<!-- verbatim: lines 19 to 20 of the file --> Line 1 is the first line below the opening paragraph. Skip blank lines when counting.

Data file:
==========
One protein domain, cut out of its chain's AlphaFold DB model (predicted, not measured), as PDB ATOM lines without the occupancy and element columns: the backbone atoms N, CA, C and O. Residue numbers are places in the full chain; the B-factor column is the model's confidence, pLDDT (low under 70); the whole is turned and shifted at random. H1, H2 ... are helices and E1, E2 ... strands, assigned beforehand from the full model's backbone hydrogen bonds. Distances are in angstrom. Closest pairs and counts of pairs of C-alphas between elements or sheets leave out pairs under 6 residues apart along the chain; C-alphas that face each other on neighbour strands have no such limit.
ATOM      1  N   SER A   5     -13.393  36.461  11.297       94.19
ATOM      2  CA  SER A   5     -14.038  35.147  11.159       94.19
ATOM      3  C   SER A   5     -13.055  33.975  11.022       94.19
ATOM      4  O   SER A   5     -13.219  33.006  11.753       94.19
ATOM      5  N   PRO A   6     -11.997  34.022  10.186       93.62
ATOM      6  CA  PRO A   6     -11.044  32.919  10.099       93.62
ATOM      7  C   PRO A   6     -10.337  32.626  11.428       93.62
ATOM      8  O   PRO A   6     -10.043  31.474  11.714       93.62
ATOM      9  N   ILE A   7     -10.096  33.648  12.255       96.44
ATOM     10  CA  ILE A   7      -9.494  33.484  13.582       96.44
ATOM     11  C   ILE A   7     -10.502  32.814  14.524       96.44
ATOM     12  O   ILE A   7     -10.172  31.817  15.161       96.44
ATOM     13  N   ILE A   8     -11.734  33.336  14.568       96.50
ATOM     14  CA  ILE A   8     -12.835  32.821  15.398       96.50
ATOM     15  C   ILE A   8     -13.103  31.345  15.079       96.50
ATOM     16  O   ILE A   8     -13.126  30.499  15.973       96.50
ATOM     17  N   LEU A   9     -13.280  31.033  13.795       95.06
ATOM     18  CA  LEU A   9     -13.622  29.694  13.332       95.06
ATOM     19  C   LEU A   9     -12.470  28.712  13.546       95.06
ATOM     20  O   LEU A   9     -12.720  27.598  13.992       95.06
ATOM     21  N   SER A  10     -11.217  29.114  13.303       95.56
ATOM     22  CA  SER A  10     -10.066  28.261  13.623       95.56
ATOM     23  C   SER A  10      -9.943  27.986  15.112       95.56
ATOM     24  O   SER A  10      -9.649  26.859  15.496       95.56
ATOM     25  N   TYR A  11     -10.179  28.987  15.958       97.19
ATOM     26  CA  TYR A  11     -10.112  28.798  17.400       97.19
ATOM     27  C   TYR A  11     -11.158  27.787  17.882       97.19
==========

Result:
ATOM     19  C   LEU A   9     -12.470  28.712  13.546       95.06
ATOM     20  O   LEU A   9     -12.720  27.598  13.992       95.06